HIPAA Home

HIPAAconfidentialhipaa_compliant_seal

HIPAA requires that all patients can access their own medical records, correct errors or omissions, and also be informed how their personal information is being shared. Other provisions involve notification of privacy procedures to the patient. HIPAA provisions have led, in many cases, to extensive overhauling with regard to medical records and billing systems.

HIPAA laws and regulations are divided into five rules:

  1. Privacy Rule
  2. Security Rule
  3. Transactions Rule
  4. Identifiers Rule
  5. Enforcement Rule

If you require access to your records please go here to fill out the medical records information request and release form. If you have questions please visit our FAQ page to see our HIPAA FAQ section or send us mail.


To obtain our HIPAA forms, you may follow this link.


 

5 HIPAA rules explained


HIPAA Rule #1 - Privacy

-

The HIPAA Privacy Rule is located at 45 CFR Part 160 and Part 164. The Privacy Rule establishes national standards to protect individuals medical records and other personal health information. The Privacy Rule applies to health plans, health care clearinghouses, and health care providers that conduct health care transactions electronically.

The HIPAA Privacy Rule requires appropriate safeguards to protect the privacy of personal health information, and sets limits and conditions on the uses and disclosures that may be made of such information without patient authorization.

The Privacy Rule also gives patients rights over their health information, including rights to examine and obtain a copy of their health records, and to request corrections.

The following HIPAA forms are associated with the Privacy Rule:

Notice of Privacy Practices (NPP) Form

Request for Access to Protected Health Information (PHI) Form

Request for Restriction of Patient Health Care Information Form

Request for Accounting Disclosures Form

Authorization for Use or Disclosure Form

Privacy Complaint Form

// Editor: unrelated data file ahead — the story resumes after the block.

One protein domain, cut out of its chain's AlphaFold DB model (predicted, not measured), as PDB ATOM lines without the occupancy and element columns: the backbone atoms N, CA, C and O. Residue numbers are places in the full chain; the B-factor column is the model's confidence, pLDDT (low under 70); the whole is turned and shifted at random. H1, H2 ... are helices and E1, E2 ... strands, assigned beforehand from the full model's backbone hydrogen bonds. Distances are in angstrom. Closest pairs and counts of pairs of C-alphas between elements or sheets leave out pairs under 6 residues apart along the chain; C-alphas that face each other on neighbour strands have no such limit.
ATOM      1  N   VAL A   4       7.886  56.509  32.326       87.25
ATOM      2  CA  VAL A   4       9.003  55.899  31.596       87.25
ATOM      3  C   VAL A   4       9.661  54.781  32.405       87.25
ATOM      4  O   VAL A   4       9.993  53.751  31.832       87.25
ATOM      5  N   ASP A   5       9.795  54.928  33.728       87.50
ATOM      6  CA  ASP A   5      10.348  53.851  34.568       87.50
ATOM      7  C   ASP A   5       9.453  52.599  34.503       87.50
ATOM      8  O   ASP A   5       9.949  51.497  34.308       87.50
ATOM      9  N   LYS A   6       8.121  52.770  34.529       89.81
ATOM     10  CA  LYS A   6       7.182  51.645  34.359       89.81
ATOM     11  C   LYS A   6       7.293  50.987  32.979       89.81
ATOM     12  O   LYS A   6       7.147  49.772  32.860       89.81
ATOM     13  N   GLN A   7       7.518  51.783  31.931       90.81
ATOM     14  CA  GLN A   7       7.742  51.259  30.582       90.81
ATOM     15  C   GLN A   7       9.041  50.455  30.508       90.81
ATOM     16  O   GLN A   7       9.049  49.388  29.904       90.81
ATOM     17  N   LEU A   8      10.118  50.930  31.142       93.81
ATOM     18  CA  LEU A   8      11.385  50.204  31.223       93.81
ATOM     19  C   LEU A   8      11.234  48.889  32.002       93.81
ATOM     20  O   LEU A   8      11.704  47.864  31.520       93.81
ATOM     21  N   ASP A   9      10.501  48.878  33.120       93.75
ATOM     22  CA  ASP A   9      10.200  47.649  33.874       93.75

HIPAA Rule #2 - Security Rule and Compliance

+

The HIPAA Security Rule addresses the privacy protection of electronic protected health information (PHI). Similar to the Privacy Rule, the Security Rule also deals with identifiable health information as defined by 18 HIPAA identifiers. The Security Rule defines standards, procedures and methods for protecting electronic PHI with attention to how PHI is stored, accessed, transmitted, and audited.The HIPPA Security Rule adresses three aspects of security:

  1. Administrative Safeguards - Assignment of a HIPPA security compliance team.
  2. Physical Safeguards - Protection of electronic systems, equipment and data.
  3. Technical Safeguards - Authentication & encryption used to control data access.

Covered entities need to perform a Risk Analysis and utilize Risk Management methodologies so vulnerabilities and possible risks can be reduced. Organizations should assign a security analyst or officer who is responsible or maintaining and enforcing the HIPAA standards within the organization.

Hardware, Software and Transmission Security

Organizations should have a hardware firewall in place. Transmission of personal information should be encrypted and comply with HIPAA rulings. Operating Systems should be hardened and up to date. Policies should cover the updating of hardware, firmware, operating systems and applications.

Disaster Backup and Recovery Plan Policies and Procedures should include a Disaster Backup and Recovery plan to ensure the business can continue operations in the event of a disaster. This includes keeping the business running, recovering lost data, testing of backup procedures and replacement of equipment.

Incident Response

Policies and procedures should be implemented to include incident response. This information should be used to identify security incidents and how to respond. The security officer for the organization along with management should evaluate the effects of any incidents. Documentation of any incidents should be made along with the outcomes for the possible modification of the policies to prevent any further incidents.

Training of Workforce

Organizations should provide a training program to raise awareness of HIPAA rights. Every individual in the organization must be trained on a regular basis. Training should be provided to include employee awareness, password safeguarding and changing, workstation access, software use, virus and malware information and other mission critical operations.

Records and Information Access

Policies should define roles on who can have what access to programs and information. These policies should further define the roles in information technology of the IT personnel who have the rights to modify the access.

Audit Methods

Audit mechanisms should be in place for all hardware, software and data control.

HIPAA Rule #3 - Transaction & Code Sets

+

Per HIPAA regulations, a Code Set is any set of codes used for encoding data elements, such as medical terms, medical concepts, medical diagnosis codes, and medical procedure codes. Code sets for medical data are required for administrative transactions under HIPAA for diagnoses, procedures, and drugs.